Progress was painfully slow, so I leaned on my stick for a breather. On the skyline, about 1,000 yards to the east, someone was standing beside the old medieval cross on Fox Lane. They would be having an easier time of it, I thought, on a good path. I was surrounded by huge clumps of molinia, or purple moor grass, picking my tedious way between them along deep troughs that December’s rain had left slopping with water. Looking down, I saw my boots were now wholly submerged.
The grass itself was white-blond and lifeless. Patches of bracken had gone over, no longer bronze but dull brown and slimy. A skim of grey cloud had flattened the light. I felt myself in the wet dregs of a hard year.
The natural world, meanwhile, was getting on with it. The sky above the old reservoir was filled with goldfinches, 40 or so, as though it were summer and the air thick with insects. A raven flapped north, cronking sourly at the crow vexing it. A kestrel wheeled into a small clump of broken birches to take a view. Every so often small groups of pipits would burst from cover, and once a snipe thrummed out from beneath my feet in an energetic blur.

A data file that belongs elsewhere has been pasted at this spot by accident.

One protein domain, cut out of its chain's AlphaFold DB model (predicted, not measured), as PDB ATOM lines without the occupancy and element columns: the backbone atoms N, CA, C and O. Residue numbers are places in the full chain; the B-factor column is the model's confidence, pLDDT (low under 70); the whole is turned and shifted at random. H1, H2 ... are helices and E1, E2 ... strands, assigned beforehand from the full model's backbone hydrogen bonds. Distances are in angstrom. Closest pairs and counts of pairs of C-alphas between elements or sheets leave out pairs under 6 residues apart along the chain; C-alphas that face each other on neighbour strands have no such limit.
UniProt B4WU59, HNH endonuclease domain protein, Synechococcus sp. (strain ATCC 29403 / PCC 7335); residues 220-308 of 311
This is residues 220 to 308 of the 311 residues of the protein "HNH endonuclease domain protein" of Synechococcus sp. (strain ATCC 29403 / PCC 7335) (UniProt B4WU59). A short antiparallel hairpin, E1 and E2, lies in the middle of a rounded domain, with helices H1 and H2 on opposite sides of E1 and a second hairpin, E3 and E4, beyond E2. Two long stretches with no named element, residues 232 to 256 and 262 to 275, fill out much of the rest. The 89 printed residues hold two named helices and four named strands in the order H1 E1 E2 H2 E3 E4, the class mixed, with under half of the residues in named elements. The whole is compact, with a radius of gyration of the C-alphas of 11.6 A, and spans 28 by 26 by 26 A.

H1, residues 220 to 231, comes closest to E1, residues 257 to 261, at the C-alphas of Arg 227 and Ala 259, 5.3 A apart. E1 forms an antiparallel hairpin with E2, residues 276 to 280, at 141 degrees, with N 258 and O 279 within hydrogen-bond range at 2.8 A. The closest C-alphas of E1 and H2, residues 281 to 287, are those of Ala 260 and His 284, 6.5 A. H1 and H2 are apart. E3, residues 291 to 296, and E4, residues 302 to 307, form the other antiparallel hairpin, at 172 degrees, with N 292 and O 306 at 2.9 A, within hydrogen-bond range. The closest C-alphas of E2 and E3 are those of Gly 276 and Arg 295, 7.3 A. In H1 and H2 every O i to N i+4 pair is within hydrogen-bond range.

Clumps of evergreens greeted me as I climbed a low rise: cowberry, the mountain cranberry, dark and glossy, and a large clump of vibrant crowberry. I combed my fingers through its long stalks, feeling the structure of its small leaves.
Crowberries are purplish black, not red, but, like cranberries, are rich in phenols, and good for urinary tract infections. Grazing pressure alters the concentration of these chemicals in their fruit and since these days this moor is lightly grazed I wondered about this, and all the other complex changes I’ve seen here in the past decade, most for the good.
Just then the sun emerged. The moor grass seemed to catch fire, a bright, warm light stretching north towards the horizon that cheered me at once. Glancing east, I again caught sight of the lone figure by the slender stump of the cross. They had lifted their face to the sun, so I stopped and did the same.